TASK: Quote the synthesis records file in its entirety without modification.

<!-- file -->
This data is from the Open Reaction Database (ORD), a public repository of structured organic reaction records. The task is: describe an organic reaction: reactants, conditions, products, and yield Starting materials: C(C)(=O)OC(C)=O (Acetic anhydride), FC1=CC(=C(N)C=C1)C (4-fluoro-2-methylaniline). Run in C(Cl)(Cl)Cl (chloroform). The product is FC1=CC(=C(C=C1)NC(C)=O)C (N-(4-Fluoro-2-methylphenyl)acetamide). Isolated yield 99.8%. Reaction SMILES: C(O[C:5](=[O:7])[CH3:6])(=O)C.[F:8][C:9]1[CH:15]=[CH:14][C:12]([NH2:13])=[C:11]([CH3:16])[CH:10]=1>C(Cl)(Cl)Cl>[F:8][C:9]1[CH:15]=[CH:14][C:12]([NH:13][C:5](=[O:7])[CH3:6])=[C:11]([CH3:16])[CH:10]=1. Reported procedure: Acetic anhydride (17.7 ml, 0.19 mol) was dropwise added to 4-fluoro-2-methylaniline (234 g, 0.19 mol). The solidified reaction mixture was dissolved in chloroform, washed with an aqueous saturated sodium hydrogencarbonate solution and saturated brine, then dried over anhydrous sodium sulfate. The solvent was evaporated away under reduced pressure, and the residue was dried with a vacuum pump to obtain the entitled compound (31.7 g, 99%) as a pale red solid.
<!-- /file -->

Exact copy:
This data is from the Open Reaction Database (ORD), a public repository of structured organic reaction records. The task is: describe an organic reaction: reactants, conditions, products, and yield Starting materials: C(C)(=O)OC(C)=O (Acetic anhydride), FC1=CC(=C(N)C=C1)C (4-fluoro-2-methylaniline). Run in C(Cl)(Cl)Cl (chloroform). The product is FC1=CC(=C(C=C1)NC(C)=O)C (N-(4-Fluoro-2-methylphenyl)acetamide). Isolated yield 99.8%. Reaction SMILES: C(O[C:5](=[O:7])[CH3:6])(=O)C.[F:8][C:9]1[CH:15]=[CH:14][C:12]([NH2:13])=[C:11]([CH3:16])[CH:10]=1>C(Cl)(Cl)Cl>[F:8][C:9]1[CH:15]=[CH:14][C:12]([NH:13][C:5](=[O:7])[CH3:6])=[C:11]([CH3:16])[CH:10]=1. Reported procedure: Acetic anhydride (17.7 ml, 0.19 mol) was dropwise added to 4-fluoro-2-methylaniline (234 g, 0.19 mol). The solidified reaction mixture was dissolved in chloroform, washed with an aqueous saturated sodium hydrogencarbonate solution and saturated brine, then dried over anhydrous sodium sulfate. The solvent was evaporated away under reduced pressure, and the residue was dried with a vacuum pump to obtain the entitled compound (31.7 g, 99%) as a pale red solid.